Part 1: choosing the right NAS
Ready to try HybridMount and VJBOD Cloud, QNAP’s cloud storage gateway solutions, but don’t know how to choose from an array of QNAP appliances? We’ve got you covered. Let’s now go through some important features that you must consider when implementing a QNAP cloud gateway between your public and private clouds.
- SSD is a must: as a gateway (cache), speed is of paramount. To make your QNAP cloud storage gateway fast, you should add some high-performance SSDs to your NAS configuration. Virtually all QNAP NAS can accommodate 2.5-inch SATA SSDs with their 3.5- or 2.5-inch drive bays. But some models are further equipped with dedicated M.2 SATA/PCIe NVMe slots for SSD applications. For QNAP NAS with PCIe expansion slots, one or more QM2 expansion cards can be installed for adding M.2 SATA/PCIe NVMe SSD slots to expand storage pools and/or accelerate disk access.
- > 1GbE network speed: with QNAP NAS aggregating traffic between public clouds and your clients on the LAN, the ordinary 1GbE can be very easily saturated. Your required bandwidth is dependent on your applications and client count, and QNAP has a complete product lineup offering from 5GbE all the way up to 40GbE (either built-in or optional via PCIe expansion), completely removing bottlenecks that can prevent you from fully benefiting from your new investment.
For desktop models, we recommend the TVS-x72N series with 5GbE and two built-in M.2 PCIe NVMe slots. If you need higher network speed or more M.2 capabilities, two PCIe slots are available for upgrades with QNAP 10GbE NICs and QM2 expansion cards.
As to rackmount models we recommend the TS-x83XU series with an Intel Xeon E processor, ECC memory modules and built-in 10Gb SFP+ networking. Still, optional QM2 expansion cards can be purchased for added M.2 SSD compatibility.
After the NAS is initialized, you can go to QTS App Center to install HybridMount and VJBOD Cloud. A limited number of free licenses are available inside these apps while additional licenses can be purchased from QNAP Software Store.
Part 2: choosing the right cloud storage service
If you’re new to public cloud services, we can help you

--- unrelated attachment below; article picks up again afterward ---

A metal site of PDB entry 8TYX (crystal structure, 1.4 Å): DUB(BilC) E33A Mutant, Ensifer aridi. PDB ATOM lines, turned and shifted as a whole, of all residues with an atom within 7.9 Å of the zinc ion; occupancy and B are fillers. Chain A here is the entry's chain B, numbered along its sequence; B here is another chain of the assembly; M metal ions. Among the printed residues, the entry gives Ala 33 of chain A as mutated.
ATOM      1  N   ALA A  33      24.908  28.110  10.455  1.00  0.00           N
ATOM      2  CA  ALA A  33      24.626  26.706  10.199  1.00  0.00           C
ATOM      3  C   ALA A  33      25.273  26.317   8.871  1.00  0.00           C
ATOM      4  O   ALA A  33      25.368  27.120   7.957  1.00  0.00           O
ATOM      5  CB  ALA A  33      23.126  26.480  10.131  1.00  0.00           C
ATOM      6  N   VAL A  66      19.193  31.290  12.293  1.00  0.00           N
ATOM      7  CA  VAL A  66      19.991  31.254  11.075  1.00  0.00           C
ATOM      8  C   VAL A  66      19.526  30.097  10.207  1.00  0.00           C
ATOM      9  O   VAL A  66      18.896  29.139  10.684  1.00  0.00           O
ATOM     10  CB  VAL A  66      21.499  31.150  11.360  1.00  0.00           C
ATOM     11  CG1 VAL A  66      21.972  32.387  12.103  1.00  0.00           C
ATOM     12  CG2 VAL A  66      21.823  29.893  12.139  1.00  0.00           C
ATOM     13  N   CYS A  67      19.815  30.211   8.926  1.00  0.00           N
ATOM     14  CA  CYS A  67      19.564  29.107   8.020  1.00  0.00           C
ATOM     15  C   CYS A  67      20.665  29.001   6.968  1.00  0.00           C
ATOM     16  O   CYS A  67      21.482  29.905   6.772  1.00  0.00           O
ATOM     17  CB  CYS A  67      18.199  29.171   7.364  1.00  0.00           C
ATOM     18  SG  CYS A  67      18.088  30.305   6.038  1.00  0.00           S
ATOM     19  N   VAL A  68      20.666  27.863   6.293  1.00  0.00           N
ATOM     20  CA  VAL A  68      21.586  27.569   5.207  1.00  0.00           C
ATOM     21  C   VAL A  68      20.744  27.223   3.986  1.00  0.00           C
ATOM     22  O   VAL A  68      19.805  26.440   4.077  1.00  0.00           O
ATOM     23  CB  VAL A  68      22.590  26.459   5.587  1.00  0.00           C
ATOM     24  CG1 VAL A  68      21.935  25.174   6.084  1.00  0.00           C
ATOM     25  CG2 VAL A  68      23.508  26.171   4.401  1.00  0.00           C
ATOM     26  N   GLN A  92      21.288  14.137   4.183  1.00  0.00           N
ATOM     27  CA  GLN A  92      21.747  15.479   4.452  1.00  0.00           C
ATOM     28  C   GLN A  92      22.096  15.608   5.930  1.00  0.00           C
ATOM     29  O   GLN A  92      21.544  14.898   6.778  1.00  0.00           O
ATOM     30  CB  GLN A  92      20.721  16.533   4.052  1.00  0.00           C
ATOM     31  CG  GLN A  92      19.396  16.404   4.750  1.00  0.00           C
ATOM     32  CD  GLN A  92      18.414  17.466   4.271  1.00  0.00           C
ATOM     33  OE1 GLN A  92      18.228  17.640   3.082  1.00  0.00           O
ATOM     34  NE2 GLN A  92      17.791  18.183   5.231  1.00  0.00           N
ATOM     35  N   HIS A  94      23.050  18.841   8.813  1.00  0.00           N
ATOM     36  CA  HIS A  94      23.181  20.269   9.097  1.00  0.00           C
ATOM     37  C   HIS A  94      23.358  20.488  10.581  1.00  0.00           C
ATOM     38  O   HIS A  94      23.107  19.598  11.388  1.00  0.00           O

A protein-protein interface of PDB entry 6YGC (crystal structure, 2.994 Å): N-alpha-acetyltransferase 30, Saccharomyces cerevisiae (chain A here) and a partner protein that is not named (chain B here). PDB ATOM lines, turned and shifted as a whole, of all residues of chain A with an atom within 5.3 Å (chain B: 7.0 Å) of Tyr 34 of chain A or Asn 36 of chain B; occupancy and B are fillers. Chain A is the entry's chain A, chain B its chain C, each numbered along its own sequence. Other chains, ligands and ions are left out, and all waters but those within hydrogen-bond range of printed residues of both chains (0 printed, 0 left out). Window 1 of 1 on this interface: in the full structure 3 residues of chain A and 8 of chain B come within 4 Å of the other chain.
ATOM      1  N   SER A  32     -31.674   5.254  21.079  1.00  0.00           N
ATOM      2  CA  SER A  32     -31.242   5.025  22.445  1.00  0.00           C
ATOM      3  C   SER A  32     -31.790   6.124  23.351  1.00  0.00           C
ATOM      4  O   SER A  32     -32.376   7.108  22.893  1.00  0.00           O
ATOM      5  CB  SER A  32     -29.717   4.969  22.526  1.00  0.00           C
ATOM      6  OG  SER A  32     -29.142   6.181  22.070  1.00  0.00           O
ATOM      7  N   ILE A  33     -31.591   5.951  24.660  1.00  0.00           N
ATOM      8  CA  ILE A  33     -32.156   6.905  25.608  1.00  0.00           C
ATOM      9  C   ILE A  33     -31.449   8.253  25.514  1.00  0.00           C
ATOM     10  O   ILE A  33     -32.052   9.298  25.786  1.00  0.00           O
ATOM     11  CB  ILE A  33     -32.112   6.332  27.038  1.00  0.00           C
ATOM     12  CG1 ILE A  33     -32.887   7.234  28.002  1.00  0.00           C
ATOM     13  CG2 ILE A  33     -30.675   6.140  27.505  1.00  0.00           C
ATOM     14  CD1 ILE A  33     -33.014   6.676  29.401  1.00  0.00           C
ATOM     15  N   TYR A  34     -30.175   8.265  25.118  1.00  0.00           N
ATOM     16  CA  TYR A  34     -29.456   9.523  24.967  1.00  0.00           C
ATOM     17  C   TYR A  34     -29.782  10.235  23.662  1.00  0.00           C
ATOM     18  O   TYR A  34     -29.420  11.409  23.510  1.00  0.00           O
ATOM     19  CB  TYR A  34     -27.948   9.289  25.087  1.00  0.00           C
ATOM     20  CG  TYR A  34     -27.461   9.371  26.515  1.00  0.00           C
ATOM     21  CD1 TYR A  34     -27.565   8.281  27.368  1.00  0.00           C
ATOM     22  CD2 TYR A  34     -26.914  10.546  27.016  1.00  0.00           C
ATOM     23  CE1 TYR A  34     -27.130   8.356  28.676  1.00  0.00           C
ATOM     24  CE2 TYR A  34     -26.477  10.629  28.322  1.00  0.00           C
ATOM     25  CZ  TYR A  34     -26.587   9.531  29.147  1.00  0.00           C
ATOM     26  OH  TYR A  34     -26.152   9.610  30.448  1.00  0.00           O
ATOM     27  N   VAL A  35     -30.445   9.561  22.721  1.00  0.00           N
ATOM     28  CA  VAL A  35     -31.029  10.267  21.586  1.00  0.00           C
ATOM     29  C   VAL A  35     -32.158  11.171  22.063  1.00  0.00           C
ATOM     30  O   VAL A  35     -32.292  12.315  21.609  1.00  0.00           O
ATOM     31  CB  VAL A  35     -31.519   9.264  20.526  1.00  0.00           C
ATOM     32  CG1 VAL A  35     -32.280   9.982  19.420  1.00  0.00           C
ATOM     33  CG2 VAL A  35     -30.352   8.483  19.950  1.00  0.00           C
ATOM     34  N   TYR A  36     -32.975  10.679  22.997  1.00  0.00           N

decide which one to go to as well. Generally, you’ll see two kinds of cloud
storage services on the market: file storage and object storage.
File storage is something you’re probably already very familiar with: you save some data as a file, give it a file name, and put it under a folder or a subfolder. Your data is easily available for use with other apps. But as you store more files, performance can become an issue as it would take a lot longer to look up in the storage for files. If you’re looking for a space to keep your files, you can go with Dropbox and Microsoft OneDrive. If you want a storage with strong collaboration capabilities, choose Box or Citrix ShareFile.
Object storage, on the other hand, keeps all the data in a flat structure and allows more customization of its metadata. This can make access more efficient even when you have a huge amount to data. But data stored in the object storage are not human readable, meaning you cannot just log in to the service in web browsers and pull out the file. If you want an object storage with a global presence, AWS S3 and Microsoft Azure are ideal. For a more cost conscious choice, you should look into Backblaze and Wasabi.
This is a much-simplified explanation and comparison between the two, but we hope it can help you look into the right direction and make the best decision. On QNAP website we also have more introductions of each supported cloud service providers. Check it out here.